The director of a Wagga vaccine hub has backed the Department of Health's change to the AstraZeneca vaccine rollout, but warned GPs could have a tough time reassuring patients.
In a press conference yesterday, Health Minister Greg Hunt confirmed AstraZeneca is no longer recommended for people aged 50 to 59 and will be reserved for over-60s.
The Australian Technical Advisory Group on Immunisation (ATAGI) advised the change after recording 12 new cases of blood clots, most within the 50 to 59 age bracket.
Mr Hunt described the risk as "very, very rare" but "dangerous". Pfizer is now the recommended vaccine for anyone under 60.
Dr Ayman Shenouda, who runs the mass vaccination hub at Glenrock Country Practice, backed the decision, but said the change will "definitely" put pressure on local GPs.
"This is going to put an extra load on doctors who will have to work hard to reassure people," he said. "The government will have to support GPs and other doctors in doing so. I can see hesitancy is still an issue in patients. The Victorian scare pushed people to get vaccinated but since then we've had a big decline."
In a statement, ATAGI confirmed anyone who has had their first dose of AstraZeneca with no reaction should receive their second, a stance the Wagga GP reiterated.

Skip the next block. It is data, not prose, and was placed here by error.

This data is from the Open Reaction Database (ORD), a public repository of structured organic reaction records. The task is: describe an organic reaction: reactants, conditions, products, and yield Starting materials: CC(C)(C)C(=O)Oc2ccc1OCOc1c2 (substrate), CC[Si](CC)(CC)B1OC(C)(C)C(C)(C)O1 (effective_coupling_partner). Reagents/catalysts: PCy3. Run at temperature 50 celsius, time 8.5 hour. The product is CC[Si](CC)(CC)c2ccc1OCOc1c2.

"If you were going to get clots you would have had it with the first jab," Dr Shenouda said. "There is significantly less risk in the second jab and it's already incredibly low with the first."
Health Department Secretary Brendan Murphy said he hoped the change might drive vaccinations in the 50 to 59 age group.
"It is also important to remember that there are a number of people in that 50 to 59-year-old age group who have been very hesitant [about the AstraZeneca vaccine]," Dr Murphy said.
"This now gives some of those 2.1 million people an opportunity to get vaccinated earlier. So it is just a balance of those risks."
The Glenrock clinic is one of 70 federally funded vaccine hubs across the country slated to receive Pfizer doses by July 5 and will begin offering the vaccines to the over-50 age group from then.
Dr Shenouda encouraged anyone with concerns to reach out.
"My advice to people who are nervous about the vaccine is talk to your doctor or call us up before you book," he said. "No one will force a vaccine on you, you just need to have the discussion and get the facts from the right people."
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